Is it The Club or The Ball?

Frank and Valerie,

Thank you for the information you pass on to us weekly.

I, frankly, always look forward to opening my e-mails from you guys. Please keep them coming.

My question is that now un-anchoring is a done deal and the USGA has made its decision without compromise, is the next move to decrease the distance the ball goes or the club that hits it?




Thank you for the question and kind comments.

Yes, the USGA has indicated that it is considering the distance the ball goes.

Some elite golfers – about 0.001% of the golfing population are hitting it too far in the minds of a few.

Most of us (99%) don’t hit it far enough. The average golfer hits the ball about 190 to 200 yards – but thinks he hits it 230 to 240 yards (see our Growing the Game study report).

 One sure way to make the USGA unpopular is for it to roll the ball back. I don’t think that this is in the best interests of the game.

Before we get too excited about the distance that some PGA Tour and elite amateur golfers have gained over the last eighteen years – about 25 yards—we need to recognize that it has now reached a plateau, as shown by the PGA Tour average gain in distance over the last six years of 2.5 feet in total.

Let’s make sure the blame for the increase in distance is assigned appropriately.

The facts are:

No ball used on tour has exceeded the overall distance standard—with some upgrading modifications– adopted by the USGA in 1976.

 The spring-like effect in drivers – which violated the rule not permitting this effect, is the major contributor to the increase in distance of about 25 yards on tour since 1995.

The synergy of the spring in the face of the club and the new multilayered ball allowed the ball to be launched at optimum conditions for maximum distance.

Today’s ball is the equivalent of a Super Pinnacle i.e. great off  the driver with low spin, and high “drop and stop” spin off short irons.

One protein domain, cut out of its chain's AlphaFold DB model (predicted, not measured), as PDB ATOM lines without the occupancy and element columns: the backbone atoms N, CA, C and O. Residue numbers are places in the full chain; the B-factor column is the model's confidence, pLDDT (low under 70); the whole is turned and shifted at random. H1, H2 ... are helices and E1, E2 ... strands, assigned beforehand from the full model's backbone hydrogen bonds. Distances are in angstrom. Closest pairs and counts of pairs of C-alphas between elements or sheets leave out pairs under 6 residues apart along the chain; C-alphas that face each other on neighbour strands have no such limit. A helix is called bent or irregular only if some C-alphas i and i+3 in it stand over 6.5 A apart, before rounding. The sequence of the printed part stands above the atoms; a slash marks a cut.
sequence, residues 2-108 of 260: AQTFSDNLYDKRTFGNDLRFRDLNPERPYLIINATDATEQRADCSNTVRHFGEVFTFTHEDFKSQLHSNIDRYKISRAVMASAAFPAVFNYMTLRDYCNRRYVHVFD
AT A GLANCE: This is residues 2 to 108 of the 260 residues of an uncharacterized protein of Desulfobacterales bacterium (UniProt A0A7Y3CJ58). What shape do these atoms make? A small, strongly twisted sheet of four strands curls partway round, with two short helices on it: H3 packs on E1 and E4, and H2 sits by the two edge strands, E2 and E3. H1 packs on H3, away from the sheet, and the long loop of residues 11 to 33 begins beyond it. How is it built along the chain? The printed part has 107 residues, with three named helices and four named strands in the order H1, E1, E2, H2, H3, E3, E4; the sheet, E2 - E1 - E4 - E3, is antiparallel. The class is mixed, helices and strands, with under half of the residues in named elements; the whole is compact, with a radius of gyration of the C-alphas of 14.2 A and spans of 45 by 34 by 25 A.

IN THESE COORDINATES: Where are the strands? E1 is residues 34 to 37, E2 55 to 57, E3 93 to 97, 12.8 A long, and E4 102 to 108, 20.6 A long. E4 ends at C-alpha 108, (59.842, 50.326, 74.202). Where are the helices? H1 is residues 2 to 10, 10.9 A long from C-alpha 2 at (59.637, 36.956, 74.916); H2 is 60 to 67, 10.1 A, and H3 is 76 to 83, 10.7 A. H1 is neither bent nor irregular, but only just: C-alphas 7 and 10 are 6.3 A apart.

Mark, the bad guy is the club, not the ball and because most of us don’t often hit the sweet spot on the driver, we haven’t gained as much distance compared to the pros on tour.

Let’s make sure the next move the USGA makes is to address the real problems facing the game – NOT grooves – NOT anchoring – and NOT the distance some elite  golfers can hit the ball but rather, Slow Play and no Bunny Slopes for Beginners. These are some of the real problems. ( See my book Just Hit It published in 2008)

 Hope this helps and please let us know what you think about decreasing the distance the ball goes.



12 thoughts on “Is it The Club or The Ball?

  1. When I started playing more than 50 years ago, even the pros talked about playing within themselves, only occasionally ‘letting out shaft’ with the driver. This included the long hitters of the day and following – Snead, Palmer, Nicklaus all played ‘within themselves’ especially with the irons.
    Then came Tiger. He was 30 yards longer than, say, Ernie Els, because Ernie’s ‘normal’ swing with the driver was probably about 70% effort, and he’d occasionally bump it up to 85%. Tiger arrived on the scene hitting it with 95+% effort all the time with all the clubs.